Fourth Application.

    If exporting, and depending upon which country/ region that is the recipient, SCF could be applied via Letters of Credit  (LOC)or/and Bank Payment Obligations(BPO) whereby a margin is obtained by the ‘platform provider’ in organising the paperwork to ensure timing and insurance are appropriate.

     

     

    Posted on: December 3, 2013 by: CashPerform

    Yesterday’s crash of the credit card systems belonging to RBS and NatWest reveals a distinct lack of investment in IT systems since the crash in 2008.

    Your working capital could therefore be impacted.

    Lack of cash receipts and payments to suppliers could leave you with excess inventory and production line balancing issues. The redress could be through detailed analysis of your financial supply chain and notifying the relevant authorities whether it is banks, insurance companies and even your accounatnts.

    More importantly, maybe, is to communicate any issues to your own customers, suppliers and investors.

    Posted on: December 2, 2013 by: CashPerform

    Small and medium-sized businesses (SMEs), however, frequently lack access to the capital markets and are therefore more dependent on banks for their external finance. Indicative median interest rates on new credit facilities to SMEs overall have fallen modestly since mid-2012. These rates do not, however, capture the full cost of credit facing SMEs, as they do not include the impact of fees or cashback deals. Furthermore, as lenders become more willing to extend credit to a wider pool of borrowers, falls in interest rates for some SMEs may be offset by banks charging higher interest rates to riskier ones.[5] Surveys of small businesses show more of an improvement in the cost of credit to SMEs: for example, businesses responding to the Federation of Small Businesses (FSB) survey reported that, on average, their cost of credit fell between mid-2012 and 2013 Q2 and continued to edge lower in Q3.  Those surveys also suggest that the availability of credit has been improving over the past year or so, albeit from a low base. There has been increased SME lending activity consistent with this improvement in credit conditions and the economy overall. Gross lending in the three months to October was £1.5bn higher than the same period a year ago. But repayments have also risen, resulting in negative net lending.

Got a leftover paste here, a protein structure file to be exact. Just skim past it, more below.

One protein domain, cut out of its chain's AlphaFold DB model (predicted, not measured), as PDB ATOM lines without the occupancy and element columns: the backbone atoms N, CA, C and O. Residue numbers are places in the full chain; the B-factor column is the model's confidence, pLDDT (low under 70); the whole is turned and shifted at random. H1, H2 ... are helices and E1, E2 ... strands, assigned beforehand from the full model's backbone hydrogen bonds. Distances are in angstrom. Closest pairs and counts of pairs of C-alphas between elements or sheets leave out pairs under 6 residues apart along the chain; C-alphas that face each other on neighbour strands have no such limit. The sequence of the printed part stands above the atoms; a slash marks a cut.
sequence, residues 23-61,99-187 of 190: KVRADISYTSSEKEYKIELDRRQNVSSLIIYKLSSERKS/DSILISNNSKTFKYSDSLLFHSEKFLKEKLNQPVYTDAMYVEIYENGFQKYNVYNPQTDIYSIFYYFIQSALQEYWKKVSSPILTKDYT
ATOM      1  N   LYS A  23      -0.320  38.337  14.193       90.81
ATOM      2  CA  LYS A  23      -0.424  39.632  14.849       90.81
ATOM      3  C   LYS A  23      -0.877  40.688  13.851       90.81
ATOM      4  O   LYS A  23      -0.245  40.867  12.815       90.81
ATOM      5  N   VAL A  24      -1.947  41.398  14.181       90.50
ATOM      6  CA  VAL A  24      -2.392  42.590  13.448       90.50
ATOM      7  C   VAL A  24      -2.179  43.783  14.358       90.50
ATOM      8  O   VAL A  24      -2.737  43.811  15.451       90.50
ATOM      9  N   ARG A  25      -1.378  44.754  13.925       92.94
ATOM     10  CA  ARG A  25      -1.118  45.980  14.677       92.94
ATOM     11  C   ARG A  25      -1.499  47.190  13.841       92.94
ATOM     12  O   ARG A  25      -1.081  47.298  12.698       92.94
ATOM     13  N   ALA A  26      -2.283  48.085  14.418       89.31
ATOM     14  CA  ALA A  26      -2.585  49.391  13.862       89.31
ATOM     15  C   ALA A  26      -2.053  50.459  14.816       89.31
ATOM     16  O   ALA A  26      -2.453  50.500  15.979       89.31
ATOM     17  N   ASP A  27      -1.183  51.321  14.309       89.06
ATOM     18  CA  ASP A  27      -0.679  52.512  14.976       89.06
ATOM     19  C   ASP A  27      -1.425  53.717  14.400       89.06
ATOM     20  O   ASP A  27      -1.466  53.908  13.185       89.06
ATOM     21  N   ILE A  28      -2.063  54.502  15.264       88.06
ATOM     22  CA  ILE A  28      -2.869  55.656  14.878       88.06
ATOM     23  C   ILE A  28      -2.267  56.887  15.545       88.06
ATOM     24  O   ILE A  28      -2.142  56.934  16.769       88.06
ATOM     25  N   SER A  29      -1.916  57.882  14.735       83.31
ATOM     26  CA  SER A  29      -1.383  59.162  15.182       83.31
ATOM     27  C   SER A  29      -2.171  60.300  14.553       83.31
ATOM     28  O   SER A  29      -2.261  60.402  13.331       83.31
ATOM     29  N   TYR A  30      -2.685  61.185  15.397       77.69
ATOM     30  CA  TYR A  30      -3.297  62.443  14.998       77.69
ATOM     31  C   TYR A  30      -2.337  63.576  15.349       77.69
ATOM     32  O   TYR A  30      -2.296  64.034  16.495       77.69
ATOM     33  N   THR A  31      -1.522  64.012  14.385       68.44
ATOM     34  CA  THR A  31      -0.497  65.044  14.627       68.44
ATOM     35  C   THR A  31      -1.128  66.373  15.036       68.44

Source: FSB ‘Voice of Small Business’ Panel.

    (a) Interest rates that small businesses that successfully applied for bank credit reported that they had been offered. Results have been re-weighted to exclude ‘unsure’ responses.
    For further details on survey methodology, see:
    www.fsb.org.uk/frontpage/assets/q1%20vosb.pdf